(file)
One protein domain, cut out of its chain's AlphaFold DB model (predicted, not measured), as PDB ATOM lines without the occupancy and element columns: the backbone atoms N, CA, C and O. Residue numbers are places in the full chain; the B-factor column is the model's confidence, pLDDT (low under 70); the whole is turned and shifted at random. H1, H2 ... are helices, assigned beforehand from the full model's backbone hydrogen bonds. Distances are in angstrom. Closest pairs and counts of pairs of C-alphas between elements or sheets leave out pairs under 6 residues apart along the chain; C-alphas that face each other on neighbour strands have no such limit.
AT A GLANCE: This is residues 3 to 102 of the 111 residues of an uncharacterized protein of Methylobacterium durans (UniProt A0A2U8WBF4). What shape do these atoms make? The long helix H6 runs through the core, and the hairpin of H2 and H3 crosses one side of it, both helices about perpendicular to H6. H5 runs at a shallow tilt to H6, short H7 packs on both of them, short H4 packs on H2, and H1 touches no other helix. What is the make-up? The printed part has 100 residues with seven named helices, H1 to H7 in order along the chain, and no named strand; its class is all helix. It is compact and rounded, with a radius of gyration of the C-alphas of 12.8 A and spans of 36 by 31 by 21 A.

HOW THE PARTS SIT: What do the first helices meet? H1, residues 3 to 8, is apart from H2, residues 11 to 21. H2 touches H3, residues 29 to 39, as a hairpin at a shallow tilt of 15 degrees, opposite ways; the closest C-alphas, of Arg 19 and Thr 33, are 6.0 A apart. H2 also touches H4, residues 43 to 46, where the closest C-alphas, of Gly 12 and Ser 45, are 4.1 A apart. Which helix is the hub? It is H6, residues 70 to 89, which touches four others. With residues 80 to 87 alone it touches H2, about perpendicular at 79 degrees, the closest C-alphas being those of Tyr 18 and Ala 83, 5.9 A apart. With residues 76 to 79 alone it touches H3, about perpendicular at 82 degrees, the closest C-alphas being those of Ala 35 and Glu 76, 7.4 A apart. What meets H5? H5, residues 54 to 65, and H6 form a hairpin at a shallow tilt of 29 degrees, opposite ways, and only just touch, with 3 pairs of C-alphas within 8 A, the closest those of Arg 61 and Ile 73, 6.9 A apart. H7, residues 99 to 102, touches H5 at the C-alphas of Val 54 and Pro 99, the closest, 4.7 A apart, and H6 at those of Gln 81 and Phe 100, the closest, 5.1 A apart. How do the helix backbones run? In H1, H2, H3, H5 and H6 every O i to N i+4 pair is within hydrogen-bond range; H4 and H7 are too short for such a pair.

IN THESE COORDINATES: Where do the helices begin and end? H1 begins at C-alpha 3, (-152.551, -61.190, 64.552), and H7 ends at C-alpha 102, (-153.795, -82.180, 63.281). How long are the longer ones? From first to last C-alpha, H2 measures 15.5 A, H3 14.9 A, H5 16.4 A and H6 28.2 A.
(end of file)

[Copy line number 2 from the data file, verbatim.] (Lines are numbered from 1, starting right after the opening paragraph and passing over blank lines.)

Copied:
HOW THE PARTS SIT: What do the first helices meet? H1, residues 3 to 8, is apart from H2, residues 11 to 21. H2 touches H3, residues 29 to 39, as a hairpin at a shallow tilt of 15 degrees, opposite ways; the closest C-alphas, of Arg 19 and Thr 33, are 6.0 A apart. H2 also touches H4, residues 43 to 46, where the closest C-alphas, of Gly 12 and Ser 45, are 4.1 A apart. Which helix is the hub? It is H6, residues 70 to 89, which touches four others. With residues 80 to 87 alone it touches H2, about perpendicular at 79 degrees, the closest C-alphas being those of Tyr 18 and Ala 83, 5.9 A apart. With residues 76 to 79 alone it touches H3, about perpendicular at 82 degrees, the closest C-alphas being those of Ala 35 and Glu 76, 7.4 A apart. What meets H5? H5, residues 54 to 65, and H6 form a hairpin at a shallow tilt of 29 degrees, opposite ways, and only just touch, with 3 pairs of C-alphas within 8 A, the closest those of Arg 61 and Ile 73, 6.9 A apart. H7, residues 99 to 102, touches H5 at the C-alphas of Val 54 and Pro 99, the closest, 4.7 A apart, and H6 at those of Gln 81 and Phe 100, the closest, 5.1 A apart. How do the helix backbones run? In H1, H2, H3, H5 and H6 every O i to N i+4 pair is within hydrogen-bond range; H4 and H7 are too short for such a pair.